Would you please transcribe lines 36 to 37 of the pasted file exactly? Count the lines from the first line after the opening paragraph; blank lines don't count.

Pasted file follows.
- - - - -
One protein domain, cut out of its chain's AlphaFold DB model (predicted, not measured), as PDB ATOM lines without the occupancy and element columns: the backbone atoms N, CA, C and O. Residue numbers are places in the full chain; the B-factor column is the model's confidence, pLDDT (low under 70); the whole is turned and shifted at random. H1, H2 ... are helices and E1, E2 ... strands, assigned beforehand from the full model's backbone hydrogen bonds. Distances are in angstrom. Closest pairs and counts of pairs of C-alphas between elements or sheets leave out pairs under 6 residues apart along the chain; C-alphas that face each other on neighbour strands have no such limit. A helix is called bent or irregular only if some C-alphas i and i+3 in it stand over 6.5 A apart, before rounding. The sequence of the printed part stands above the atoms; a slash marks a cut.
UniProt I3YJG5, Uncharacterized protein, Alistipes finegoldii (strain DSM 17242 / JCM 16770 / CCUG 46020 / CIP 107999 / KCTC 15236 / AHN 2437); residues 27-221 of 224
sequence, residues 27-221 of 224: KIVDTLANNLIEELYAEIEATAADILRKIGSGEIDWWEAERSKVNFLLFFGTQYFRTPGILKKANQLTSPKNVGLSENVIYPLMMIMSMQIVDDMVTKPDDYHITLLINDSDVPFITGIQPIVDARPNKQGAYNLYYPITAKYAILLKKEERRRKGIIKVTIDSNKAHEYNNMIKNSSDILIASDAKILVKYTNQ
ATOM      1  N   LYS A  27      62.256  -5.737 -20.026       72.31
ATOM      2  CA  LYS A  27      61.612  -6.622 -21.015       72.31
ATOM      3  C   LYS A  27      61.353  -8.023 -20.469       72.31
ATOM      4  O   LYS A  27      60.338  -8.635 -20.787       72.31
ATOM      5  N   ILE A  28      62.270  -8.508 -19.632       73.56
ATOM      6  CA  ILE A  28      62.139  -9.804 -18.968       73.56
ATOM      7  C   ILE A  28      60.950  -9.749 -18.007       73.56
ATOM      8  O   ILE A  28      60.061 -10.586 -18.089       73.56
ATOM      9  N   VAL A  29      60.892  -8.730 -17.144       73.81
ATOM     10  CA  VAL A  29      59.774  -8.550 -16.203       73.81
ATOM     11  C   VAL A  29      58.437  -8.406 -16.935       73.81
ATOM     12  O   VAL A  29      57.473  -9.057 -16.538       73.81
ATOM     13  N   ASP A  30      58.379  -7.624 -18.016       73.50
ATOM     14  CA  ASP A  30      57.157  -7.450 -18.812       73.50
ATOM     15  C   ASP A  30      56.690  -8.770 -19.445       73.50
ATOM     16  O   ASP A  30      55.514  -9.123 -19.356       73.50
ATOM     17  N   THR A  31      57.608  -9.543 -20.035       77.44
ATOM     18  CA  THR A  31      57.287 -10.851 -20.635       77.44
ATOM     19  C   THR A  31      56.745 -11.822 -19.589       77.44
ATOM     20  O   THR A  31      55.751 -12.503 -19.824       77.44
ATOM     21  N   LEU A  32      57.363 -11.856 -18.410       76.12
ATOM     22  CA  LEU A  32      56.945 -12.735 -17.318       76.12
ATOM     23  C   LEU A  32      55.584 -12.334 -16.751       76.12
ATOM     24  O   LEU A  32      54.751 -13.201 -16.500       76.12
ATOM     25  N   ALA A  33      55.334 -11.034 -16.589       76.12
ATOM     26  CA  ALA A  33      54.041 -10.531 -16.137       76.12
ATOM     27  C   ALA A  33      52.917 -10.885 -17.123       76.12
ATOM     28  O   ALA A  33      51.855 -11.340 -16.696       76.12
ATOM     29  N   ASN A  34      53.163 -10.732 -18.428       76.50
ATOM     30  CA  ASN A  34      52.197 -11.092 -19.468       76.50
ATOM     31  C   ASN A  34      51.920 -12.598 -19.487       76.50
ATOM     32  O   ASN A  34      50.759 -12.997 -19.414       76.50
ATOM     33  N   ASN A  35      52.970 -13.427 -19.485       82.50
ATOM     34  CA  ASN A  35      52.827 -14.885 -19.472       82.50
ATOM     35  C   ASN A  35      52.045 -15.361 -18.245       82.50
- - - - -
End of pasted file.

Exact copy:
ATOM     34  CA  ASN A  35      52.827 -14.885 -19.472       82.50
ATOM     35  C   ASN A  35      52.045 -15.361 -18.245       82.50